More than 100 stage gun control sit-in at Southfield City Hall

Congresswoman Brenda Lawrence staged a sit-in on the steps of Southfield City Hall - joined by more than 100 people on this Independence Day - demanding action on proposed gun control policies.

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Congresswoman Brenda Lawrence staged a sit-in on the steps of Southfield City Hall - joined by more than 100 people on this Independence Day - demanding action on proposed gun control policies.

"We need to declare our independence from gun violence in America," said Rep. Brenda Lawrence (D-Southfield).

Congresswoman Brenda Lawrence staged a sit-in on the steps of Southfield City Hall - joined by more than 100 people on this Independence Day - demanding action on proposed gun control policies.

Brenda Hill with Mothers of Murdered Children was one of several sharing emotional stories about their own experience with gun violence.

"Since my son was killed there's been over 3,000 people killed in Detroit from gun violence,” she said. "And the mothers in San Bernardino and the Mothers in Sandy Hook and the mothers in Aurora feel like I feel every day."

It is those mass shootings - the most recent at the Orlando nightclub Pulse that have many clamoring for laws that could keep those on terror watch lists from purchasing guns.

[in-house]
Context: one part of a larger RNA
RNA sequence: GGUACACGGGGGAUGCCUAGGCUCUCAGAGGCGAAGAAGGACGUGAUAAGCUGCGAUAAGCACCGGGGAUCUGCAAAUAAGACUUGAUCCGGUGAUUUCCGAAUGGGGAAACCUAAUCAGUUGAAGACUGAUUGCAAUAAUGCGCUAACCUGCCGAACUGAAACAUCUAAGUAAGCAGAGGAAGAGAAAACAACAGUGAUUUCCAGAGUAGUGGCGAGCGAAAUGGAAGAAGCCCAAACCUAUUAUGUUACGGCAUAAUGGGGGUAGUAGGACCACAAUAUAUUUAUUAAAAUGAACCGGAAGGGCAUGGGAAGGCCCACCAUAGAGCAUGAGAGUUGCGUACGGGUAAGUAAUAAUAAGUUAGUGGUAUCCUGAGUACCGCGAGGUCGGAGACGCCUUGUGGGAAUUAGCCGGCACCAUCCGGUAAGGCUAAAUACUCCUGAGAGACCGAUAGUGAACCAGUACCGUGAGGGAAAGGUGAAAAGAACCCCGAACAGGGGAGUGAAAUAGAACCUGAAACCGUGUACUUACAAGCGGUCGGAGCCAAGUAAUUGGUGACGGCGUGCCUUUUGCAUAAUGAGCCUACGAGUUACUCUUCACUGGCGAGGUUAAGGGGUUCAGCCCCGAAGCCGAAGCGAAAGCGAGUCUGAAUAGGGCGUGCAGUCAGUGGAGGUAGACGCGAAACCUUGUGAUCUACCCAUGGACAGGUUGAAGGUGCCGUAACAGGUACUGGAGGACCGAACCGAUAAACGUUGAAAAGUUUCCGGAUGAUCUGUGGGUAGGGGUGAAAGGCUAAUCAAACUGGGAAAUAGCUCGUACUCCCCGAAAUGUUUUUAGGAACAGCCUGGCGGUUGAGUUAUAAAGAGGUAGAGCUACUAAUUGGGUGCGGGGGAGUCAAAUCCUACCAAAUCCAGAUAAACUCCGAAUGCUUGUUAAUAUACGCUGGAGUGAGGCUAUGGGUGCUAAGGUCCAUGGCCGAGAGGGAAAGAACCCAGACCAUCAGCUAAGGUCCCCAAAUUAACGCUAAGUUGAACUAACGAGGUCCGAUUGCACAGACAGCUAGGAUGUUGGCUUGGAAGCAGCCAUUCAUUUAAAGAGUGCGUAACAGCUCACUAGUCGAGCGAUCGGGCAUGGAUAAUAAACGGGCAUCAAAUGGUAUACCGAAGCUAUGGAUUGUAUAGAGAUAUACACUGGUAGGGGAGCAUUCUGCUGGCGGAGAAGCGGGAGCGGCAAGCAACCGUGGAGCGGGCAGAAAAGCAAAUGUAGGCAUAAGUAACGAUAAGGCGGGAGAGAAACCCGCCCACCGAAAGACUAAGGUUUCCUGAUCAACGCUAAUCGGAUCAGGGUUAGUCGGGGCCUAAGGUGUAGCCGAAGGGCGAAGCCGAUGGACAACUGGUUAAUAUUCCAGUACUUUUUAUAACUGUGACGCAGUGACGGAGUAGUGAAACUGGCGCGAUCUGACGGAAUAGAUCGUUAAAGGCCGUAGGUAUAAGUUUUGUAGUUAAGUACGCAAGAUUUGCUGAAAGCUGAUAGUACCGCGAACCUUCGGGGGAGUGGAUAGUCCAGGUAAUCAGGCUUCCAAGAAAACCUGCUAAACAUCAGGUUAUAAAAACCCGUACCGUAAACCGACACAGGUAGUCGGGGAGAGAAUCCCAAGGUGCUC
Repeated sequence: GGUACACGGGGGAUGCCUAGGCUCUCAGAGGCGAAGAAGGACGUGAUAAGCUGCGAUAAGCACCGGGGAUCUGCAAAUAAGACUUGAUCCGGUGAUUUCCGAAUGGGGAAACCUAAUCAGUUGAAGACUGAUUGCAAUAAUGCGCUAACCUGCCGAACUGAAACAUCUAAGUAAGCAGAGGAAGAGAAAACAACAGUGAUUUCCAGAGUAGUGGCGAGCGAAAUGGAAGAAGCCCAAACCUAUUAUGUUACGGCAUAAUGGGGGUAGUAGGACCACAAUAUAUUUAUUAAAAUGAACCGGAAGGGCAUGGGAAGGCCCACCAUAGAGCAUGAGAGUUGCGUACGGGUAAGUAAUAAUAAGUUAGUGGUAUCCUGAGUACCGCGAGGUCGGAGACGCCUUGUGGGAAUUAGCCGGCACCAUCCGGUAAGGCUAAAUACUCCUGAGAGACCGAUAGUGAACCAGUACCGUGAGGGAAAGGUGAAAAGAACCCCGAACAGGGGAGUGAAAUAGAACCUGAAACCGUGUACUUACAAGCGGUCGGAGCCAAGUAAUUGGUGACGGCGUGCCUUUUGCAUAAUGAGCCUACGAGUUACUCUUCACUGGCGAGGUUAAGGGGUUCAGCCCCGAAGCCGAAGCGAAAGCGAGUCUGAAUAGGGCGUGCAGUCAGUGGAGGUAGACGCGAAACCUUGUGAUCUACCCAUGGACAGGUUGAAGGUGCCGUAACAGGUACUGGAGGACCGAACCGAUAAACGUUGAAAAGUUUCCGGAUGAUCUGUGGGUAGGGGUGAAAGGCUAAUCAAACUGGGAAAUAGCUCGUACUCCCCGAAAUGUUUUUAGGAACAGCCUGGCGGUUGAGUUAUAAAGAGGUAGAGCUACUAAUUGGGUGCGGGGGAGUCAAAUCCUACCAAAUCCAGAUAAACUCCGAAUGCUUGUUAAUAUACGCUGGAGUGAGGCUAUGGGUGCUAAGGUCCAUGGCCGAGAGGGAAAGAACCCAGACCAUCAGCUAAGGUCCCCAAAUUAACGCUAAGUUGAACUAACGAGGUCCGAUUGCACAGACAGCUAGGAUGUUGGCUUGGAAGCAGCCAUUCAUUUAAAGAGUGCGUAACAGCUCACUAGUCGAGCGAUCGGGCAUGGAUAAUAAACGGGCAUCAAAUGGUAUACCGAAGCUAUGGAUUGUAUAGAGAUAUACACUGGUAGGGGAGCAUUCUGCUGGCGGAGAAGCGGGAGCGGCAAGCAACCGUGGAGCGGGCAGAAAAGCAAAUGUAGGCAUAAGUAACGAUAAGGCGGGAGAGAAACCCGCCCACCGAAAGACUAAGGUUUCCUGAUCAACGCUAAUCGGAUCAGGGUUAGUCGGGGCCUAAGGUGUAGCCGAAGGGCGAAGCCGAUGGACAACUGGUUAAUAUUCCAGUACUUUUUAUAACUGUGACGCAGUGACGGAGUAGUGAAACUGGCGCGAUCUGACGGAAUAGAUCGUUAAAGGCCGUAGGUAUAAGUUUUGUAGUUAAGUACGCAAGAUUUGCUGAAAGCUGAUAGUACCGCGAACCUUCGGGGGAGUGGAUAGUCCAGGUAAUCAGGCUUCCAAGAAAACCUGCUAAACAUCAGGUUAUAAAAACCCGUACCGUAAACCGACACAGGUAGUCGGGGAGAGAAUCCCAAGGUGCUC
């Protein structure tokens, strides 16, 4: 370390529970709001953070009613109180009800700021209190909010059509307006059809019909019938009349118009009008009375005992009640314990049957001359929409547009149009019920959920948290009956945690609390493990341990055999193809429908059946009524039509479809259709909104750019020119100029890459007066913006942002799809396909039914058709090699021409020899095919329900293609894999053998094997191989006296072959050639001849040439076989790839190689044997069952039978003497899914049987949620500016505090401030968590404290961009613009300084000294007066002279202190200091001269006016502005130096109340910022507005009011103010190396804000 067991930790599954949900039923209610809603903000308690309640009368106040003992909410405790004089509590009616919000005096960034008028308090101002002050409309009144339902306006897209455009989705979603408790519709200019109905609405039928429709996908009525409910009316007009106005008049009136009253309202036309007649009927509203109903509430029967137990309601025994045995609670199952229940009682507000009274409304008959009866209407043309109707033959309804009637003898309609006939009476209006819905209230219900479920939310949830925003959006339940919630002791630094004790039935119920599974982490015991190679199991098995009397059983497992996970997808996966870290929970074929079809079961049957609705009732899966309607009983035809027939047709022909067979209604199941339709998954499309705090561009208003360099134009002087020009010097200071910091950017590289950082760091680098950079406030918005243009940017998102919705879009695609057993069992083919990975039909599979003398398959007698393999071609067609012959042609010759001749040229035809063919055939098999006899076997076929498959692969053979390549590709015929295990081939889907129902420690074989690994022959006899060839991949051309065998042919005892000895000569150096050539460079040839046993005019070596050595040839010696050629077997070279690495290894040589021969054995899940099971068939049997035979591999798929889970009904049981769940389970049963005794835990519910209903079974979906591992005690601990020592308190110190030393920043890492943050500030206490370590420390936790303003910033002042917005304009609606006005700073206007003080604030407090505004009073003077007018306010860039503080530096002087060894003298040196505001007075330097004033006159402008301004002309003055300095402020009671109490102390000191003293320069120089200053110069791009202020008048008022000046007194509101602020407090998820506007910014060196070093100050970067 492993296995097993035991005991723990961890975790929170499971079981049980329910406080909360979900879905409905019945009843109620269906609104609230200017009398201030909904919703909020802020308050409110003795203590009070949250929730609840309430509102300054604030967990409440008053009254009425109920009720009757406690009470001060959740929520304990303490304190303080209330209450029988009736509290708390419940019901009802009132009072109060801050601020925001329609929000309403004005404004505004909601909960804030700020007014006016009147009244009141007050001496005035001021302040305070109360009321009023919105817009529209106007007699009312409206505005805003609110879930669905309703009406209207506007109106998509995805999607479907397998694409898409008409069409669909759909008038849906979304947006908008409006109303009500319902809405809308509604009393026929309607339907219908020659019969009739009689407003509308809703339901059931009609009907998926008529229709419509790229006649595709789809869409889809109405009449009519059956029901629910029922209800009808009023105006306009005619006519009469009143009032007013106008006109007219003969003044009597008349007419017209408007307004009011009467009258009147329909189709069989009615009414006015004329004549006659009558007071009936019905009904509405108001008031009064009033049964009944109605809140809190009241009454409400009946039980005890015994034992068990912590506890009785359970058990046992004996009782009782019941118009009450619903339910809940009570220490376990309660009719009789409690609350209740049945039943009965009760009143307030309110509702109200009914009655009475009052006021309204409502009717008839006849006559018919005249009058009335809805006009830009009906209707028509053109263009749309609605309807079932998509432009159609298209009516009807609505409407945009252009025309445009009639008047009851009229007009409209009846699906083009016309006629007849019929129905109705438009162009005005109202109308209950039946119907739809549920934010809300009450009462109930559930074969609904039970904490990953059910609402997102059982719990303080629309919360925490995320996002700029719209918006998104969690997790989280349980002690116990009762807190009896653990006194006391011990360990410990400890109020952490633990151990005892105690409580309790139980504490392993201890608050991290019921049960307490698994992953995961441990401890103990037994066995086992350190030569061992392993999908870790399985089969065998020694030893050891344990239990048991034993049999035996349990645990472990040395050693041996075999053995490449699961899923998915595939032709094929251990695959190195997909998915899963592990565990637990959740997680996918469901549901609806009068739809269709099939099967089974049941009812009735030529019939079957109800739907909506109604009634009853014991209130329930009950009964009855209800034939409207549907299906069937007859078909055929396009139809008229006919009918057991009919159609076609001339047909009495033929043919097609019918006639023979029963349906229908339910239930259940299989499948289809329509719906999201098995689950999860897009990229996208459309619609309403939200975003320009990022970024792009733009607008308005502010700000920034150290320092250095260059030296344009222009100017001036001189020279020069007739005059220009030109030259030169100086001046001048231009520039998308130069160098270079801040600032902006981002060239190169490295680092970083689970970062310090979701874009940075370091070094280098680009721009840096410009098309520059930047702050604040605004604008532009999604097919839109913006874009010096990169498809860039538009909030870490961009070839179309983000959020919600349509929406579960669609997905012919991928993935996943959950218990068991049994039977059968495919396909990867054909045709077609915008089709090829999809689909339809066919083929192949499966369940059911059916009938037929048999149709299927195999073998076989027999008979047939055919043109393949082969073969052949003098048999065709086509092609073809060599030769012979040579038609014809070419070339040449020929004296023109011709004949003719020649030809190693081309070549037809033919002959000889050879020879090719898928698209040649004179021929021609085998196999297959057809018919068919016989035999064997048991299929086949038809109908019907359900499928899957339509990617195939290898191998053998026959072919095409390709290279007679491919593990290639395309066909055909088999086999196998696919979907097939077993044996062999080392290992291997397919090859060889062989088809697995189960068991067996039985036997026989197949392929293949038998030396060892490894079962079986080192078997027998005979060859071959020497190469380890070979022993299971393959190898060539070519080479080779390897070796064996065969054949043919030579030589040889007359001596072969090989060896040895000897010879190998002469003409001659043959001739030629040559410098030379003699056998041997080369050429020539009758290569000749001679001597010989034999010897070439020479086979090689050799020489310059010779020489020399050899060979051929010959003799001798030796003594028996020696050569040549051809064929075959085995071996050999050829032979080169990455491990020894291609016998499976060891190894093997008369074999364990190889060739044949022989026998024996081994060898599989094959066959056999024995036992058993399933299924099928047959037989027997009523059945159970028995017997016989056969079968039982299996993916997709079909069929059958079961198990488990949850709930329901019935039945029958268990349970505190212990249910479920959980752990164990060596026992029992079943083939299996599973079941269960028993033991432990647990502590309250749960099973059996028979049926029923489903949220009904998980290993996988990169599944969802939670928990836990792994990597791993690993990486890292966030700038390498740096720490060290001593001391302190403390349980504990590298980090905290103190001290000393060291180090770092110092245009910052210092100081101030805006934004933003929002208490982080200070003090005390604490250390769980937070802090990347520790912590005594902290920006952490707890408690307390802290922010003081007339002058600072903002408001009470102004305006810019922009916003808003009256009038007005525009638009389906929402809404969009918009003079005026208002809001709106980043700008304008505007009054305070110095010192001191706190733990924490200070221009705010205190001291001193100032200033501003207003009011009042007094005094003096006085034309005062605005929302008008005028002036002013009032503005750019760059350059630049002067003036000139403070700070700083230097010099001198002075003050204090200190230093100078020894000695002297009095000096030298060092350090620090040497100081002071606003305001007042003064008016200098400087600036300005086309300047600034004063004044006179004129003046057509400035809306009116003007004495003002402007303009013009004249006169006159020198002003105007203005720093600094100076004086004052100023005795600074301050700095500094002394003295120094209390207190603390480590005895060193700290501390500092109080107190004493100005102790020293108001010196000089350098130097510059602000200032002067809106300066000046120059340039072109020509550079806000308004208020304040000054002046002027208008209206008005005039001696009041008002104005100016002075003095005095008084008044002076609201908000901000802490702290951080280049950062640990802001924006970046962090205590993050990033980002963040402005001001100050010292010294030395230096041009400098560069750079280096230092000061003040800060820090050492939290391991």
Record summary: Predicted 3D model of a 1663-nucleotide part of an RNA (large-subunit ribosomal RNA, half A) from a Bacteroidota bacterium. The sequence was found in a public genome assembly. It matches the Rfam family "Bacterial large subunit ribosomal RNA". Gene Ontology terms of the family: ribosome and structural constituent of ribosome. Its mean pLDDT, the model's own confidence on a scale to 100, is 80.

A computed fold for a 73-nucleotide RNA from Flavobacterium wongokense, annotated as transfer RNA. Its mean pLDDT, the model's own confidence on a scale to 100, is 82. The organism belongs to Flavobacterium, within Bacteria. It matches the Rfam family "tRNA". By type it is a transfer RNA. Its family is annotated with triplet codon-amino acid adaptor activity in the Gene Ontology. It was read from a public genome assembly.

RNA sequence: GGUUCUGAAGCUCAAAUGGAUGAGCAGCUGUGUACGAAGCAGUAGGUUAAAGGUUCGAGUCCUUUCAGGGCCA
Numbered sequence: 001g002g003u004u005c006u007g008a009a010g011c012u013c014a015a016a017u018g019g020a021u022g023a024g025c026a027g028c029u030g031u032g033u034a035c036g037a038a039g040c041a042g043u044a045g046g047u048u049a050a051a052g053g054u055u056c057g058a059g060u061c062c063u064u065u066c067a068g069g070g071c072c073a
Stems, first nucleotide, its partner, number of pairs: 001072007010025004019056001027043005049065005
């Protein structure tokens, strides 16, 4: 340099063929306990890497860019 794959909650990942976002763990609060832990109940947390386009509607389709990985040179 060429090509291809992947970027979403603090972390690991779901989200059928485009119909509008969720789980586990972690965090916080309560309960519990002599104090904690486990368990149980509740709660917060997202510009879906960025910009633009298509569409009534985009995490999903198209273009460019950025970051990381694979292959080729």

Democratic lawmakers staged a sit in to try to force a vote in June - but to no avail.

Congresswoman Brenda Lawrence says she'll be back in DC on Tuesday and plans to keep fighting.

"We're going to start this debate again and I just wanted the people here to come together and say we stand," she said.

Or in this case - they sit and show their support.

"I'm a business owner in downtown Detroit and enough’s enough - who has to get killed next," said Tony Stovall, Hot Sam's Clothing store.

"We don't need assault weapons, we don't need this insanity to continue," said Gail Barber, attending the sit-in.

"We're not trying to take anybody's weapons," said Rep. Robert Wittenberg (D-Oak Park). "We want to make sure weapons don't get into the wrong hands."

Detroit native singer-songwriter Kem echoing those sentiments - telling the crowd he's a registered gun owner who supports the Second Amendment.

"I'm not lending my voice to a conversation about banning guns," he said. "I'm lending my voice to a conversation about having more regulation.

"We will protect second amendment rights but common sense gun control is needed in this country."
 


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